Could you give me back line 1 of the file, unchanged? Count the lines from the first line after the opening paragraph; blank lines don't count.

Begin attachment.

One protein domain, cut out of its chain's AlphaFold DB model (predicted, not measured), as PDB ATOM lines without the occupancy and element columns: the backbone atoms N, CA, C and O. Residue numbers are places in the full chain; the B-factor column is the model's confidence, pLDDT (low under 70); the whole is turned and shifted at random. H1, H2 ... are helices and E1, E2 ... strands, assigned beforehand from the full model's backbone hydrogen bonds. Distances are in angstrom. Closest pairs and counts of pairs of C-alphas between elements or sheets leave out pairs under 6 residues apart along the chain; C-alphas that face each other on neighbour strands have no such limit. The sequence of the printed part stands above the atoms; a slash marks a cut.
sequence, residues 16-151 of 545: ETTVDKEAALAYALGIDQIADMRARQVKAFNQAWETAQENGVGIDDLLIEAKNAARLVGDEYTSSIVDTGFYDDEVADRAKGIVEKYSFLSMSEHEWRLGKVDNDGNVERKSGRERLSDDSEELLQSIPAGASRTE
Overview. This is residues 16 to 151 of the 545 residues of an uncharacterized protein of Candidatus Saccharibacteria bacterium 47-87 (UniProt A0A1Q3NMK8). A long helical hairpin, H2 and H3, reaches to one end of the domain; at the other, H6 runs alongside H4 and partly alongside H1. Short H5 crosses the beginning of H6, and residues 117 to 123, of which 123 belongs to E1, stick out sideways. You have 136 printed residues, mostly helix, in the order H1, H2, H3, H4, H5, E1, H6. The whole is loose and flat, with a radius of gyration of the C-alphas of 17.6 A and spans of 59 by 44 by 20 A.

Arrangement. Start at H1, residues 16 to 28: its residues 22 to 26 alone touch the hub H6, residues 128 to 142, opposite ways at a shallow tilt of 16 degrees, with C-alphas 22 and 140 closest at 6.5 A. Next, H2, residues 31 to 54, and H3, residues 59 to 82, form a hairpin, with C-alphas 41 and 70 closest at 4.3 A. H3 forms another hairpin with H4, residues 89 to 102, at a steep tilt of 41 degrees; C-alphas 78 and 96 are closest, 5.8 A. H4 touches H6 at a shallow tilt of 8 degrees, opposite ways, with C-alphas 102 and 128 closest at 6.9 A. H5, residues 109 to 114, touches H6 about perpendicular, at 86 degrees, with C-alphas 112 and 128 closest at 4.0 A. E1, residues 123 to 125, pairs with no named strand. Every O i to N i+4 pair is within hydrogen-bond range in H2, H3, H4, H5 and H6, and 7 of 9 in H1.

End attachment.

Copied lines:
sequence, residues 16-151 of 545: ETTVDKEAALAYALGIDQIADMRARQVKAFNQAWETAQENGVGIDDLLIEAKNAARLVGDEYTSSIVDTGFYDDEVADRAKGIVEKYSFLSMSEHEWRLGKVDNDGNVERKSGRERLSDDSEELLQSIPAGASRTE